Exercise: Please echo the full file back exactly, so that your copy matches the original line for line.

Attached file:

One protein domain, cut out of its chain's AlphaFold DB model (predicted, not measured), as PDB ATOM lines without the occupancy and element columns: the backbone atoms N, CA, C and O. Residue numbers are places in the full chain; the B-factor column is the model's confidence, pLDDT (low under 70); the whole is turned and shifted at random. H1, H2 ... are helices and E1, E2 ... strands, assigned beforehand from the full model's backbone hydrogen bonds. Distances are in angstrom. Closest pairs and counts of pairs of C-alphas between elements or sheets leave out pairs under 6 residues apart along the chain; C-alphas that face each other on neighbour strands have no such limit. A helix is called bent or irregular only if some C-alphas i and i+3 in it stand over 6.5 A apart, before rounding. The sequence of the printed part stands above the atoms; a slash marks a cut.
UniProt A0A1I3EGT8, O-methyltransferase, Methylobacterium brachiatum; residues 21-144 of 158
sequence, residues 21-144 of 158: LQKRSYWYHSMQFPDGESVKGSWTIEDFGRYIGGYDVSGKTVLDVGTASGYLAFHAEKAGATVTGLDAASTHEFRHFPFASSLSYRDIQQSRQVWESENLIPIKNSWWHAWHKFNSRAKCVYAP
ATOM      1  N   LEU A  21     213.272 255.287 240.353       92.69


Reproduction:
One protein domain, cut out of its chain's AlphaFold DB model (predicted, not measured), as PDB ATOM lines without the occupancy and element columns: the backbone atoms N, CA, C and O. Residue numbers are places in the full chain; the B-factor column is the model's confidence, pLDDT (low under 70); the whole is turned and shifted at random. H1, H2 ... are helices and E1, E2 ... strands, assigned beforehand from the full model's backbone hydrogen bonds. Distances are in angstrom. Closest pairs and counts of pairs of C-alphas between elements or sheets leave out pairs under 6 residues apart along the chain; C-alphas that face each other on neighbour strands have no such limit. A helix is called bent or irregular only if some C-alphas i and i+3 in it stand over 6.5 A apart, before rounding. The sequence of the printed part stands above the atoms; a slash marks a cut.
UniProt A0A1I3EGT8, O-methyltransferase, Methylobacterium brachiatum; residues 21-144 of 158
sequence, residues 21-144 of 158: LQKRSYWYHSMQFPDGESVKGSWTIEDFGRYIGGYDVSGKTVLDVGTASGYLAFHAEKAGATVTGLDAASTHEFRHFPFASSLSYRDIQQSRQVWESENLIPIKNSWWHAWHKFNSRAKCVYAP
ATOM      1  N   LEU A  21     213.272 255.287 240.353       92.69